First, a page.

Another collector favourite are consoles from the Neo Geo family. Made by SNK, the machines were never released in the West, and the games especially can sell for a small fortune. Instead, gaming curiosities such as the ill-fated Atari Jaguar (1993), Atari Lynx II (1991) or Phillips CD-I (1991) may be of more interest. There are of course a number of machines from the home computer market that have a keen gamer following, including systems such as the ZX Spectrum (1982), Atari 520ST (1985) or Commodore Amiga 500 (1987) which all have fantastic game libraries.
The other thing to consider is compatibility. Older consoles were either made for the European PAL, American NTSC or Japanese NTSC markets. Games made for one type of console will (in most cases) not play on another. The same is true for the hardware, which will require a compatible TV and power supply.
Using emulation software
There is an alternative for those who wish to play older games without the need to invest in original hardware. Emulation involves using software to make modern computers behave like older machines. However, not all emulation is equal.
PC owners are able to use emulators to play games from both the very oldest platforms all the way up to relatively recent machines like the PS3 and Wii U. The legality of emulation is another matter entirely, however. Owning emulation software is not illegal. Using it to play illegal copies of games is, however, unless you own the original software – and even then, it’s a point of contention. There’s no escaping the fact, though, that playing emulated games on a PC does not fully recreate the experience of holding an original controller and handling an original machine. It’s a poor imitation in a lot of ways.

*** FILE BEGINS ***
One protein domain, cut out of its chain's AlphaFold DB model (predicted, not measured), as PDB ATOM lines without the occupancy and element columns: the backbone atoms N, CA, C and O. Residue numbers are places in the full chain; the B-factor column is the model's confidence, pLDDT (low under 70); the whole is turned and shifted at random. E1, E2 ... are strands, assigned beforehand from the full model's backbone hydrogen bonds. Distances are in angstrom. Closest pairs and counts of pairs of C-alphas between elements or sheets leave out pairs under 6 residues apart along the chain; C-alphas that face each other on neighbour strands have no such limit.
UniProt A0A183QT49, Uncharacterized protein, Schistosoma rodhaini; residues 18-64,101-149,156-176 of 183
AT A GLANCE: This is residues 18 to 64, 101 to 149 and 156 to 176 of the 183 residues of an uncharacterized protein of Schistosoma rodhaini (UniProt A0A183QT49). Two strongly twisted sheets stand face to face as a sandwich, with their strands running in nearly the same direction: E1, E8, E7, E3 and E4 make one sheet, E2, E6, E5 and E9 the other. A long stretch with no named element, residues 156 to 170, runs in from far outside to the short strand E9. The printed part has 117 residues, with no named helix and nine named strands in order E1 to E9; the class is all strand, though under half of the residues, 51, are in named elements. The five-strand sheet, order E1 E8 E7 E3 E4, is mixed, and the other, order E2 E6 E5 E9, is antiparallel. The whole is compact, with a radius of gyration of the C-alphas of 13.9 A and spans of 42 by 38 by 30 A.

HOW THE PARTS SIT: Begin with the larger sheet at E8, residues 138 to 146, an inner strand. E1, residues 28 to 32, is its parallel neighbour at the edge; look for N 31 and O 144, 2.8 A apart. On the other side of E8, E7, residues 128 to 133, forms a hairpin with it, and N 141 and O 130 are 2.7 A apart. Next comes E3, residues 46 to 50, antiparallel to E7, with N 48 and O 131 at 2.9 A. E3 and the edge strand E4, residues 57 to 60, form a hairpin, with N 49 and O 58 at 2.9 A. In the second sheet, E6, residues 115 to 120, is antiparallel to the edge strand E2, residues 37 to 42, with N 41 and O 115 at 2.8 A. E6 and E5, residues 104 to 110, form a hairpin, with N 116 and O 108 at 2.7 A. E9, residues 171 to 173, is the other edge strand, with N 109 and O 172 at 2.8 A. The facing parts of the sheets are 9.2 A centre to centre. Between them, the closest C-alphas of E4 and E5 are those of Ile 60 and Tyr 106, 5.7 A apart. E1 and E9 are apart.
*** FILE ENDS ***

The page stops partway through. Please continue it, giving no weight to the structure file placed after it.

The legal alternative to this is buying official emulators sold by either those who own the correct license or the original license holders. The recent NES and SNES Classic Mini consoles are good examples of this.
Getting the right TV
One thing to bear in mind is that older games consoles were not designed for the flatscreen and HDMI age. Machines such as the Atari 2600 or NES will by default come with an RF connector designed to plug into an aerial port. Even relatively modern machines such as the PS2 and Xbox (and even earlier Xbox 360 models) will be limited to SCART or composite RGB connections. And even if you’re able to source either an official or third party cable to connect an older system to your TV, there’s a good chance the image – which was designed for a 576-line CRT screen – will look terrible.
Certainly those looking for the best possible experience from older hardware will want to source a CRT TV which will either mean buying second hand or importing.
It’s worth bearing in mind that old games are regularly re-released for modern systems. This bypasses the above problems, although nothing can quite replace the experience of playing a game on its original platform and in the way in which it was intended.